Aiming for an "Acceptable" Pain Level for Children

Internal Medicine World Report, October 2014,

For children, pain management regimens should aim for an acceptable level of pain, optimal mobilization, and minimal side effects, according to research published in Pediatric Anesthesia.

For children, pain management regimens should aim for an acceptable level of pain, optimal mobilization, and minimal side effects, according to research published in Pediatric Anesthesia.

With morphine, paracetamol, and local anesthetics being painkilling staples, their limited effectiveness and side effects have called their effectiveness into question.

Through a literature review, Astrid Lindgren Children’s Hospital researcher Stefan Lundeberg, found while a reduction of pain is key, attempts by doctors to completely remove pain in children isn’t practical.

“There is also a misconception that a combination of paracetamol and opioids will solve most types of pain,” he noted.

Lundeberg claimed this is caused partly due to nurses’ common knowledge of common analgesics, but a lack of use in their daily practice. The phenomena, called the knowing-doing gap, is also common among doctors who work with adults, have sole prescribing responsibilities, and/or have no overall interest in pain management.

“A combination of lack of interest/knowledge with the fear of using ‘strong’ analgesics in children further limits an effective pain management,” he wrote.

Since many doctors believe a combination of paracetamol and opioids will curtail most pain, which is a misconception, he recommended, “a simple pocket fit protocol for pain treatment with updated drugs and doses in combination with a basic comprehensive and repeated education in pain would be beneficial for improving pain treatment in pediatric patients.”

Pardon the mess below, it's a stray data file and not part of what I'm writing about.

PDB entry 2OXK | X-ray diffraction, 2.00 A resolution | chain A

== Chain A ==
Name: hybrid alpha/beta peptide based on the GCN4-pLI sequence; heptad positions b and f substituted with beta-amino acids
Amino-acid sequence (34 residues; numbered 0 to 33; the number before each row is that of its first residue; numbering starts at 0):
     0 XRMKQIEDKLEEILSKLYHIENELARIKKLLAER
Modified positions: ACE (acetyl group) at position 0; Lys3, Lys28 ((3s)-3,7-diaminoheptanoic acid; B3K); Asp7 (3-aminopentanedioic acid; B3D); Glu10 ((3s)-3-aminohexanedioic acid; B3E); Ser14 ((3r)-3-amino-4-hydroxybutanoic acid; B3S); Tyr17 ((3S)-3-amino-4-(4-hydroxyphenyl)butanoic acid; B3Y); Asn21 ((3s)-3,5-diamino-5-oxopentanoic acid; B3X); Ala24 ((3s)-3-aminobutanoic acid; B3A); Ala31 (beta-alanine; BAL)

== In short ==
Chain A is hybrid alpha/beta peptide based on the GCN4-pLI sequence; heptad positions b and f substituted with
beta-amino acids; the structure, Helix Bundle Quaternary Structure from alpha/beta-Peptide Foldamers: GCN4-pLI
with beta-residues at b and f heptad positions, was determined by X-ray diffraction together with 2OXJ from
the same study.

Furthermore, Lundeberg mentioned pain scales may be interesting to practitioners, but less so for patients. To grasp a patient's’ level of pain, clinicians should ask if the pain they are experiencing is acceptable given their underlying condition.

“Pain assessment tools are informative to some extent and maybe more in the perspective to evaluate pain treatment in regard of periods of breakthrough pain and whether theses period are acceptable or not,” Lundeberg noted.

Additionally, long-term and neuropathic pain were more difficult to treat depending on their underlying cause. For neuropathic pain, treatment options are extremely limited. However, gabapentin or tramadol can benefit individuals with nerve damage. While dizziness and nausea are common side effects when treating nociceptive pain with tramadol, these symptoms are not present in people suffering from neuropathic pain.

“Long-term pain syndromes are seldom responsive to analgesics used for nociceptive or neuropathic pain and therefore analgesic medication may be discontinued,” he recommended.

While there are many effective medications available, side effects act as the biggest obstacle to creating a worthwhile and effective regimen. Because of this, vitals should be taken, side effects should be monitored by an informed staff, and withdrawal effects should also be monitored and prevented through weaning medications.

Based on his analysis of pain management in children, he asserted their treatment could be improved through an increase of interest and an improvement education involving doctors’ analgesics prescription.

“In the horizon, few new treatment possibilities or analgesics can be discovered, so, we have to use the existing analgesics in a more clever and efficient way,” the author wrote. “The bottom line is, with a little effort and interest; we can do better than using the traditional analgesic regime.”